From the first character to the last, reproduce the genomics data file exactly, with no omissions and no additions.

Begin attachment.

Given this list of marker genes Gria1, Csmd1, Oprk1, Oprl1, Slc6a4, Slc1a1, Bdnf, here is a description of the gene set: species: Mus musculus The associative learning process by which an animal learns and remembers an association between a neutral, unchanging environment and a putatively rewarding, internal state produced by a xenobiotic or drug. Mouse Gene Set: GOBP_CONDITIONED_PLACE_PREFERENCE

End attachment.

Given this list of marker genes Gria1, Csmd1, Oprk1, Oprl1, Slc6a4, Slc1a1, Bdnf, here is a description of the gene set: species: Mus musculus The associative learning process by which an animal learns and remembers an association between a neutral, unchanging environment and a putatively rewarding, internal state produced by a xenobiotic or drug. Mouse Gene Set: GOBP_CONDITIONED_PLACE_PREFERENCE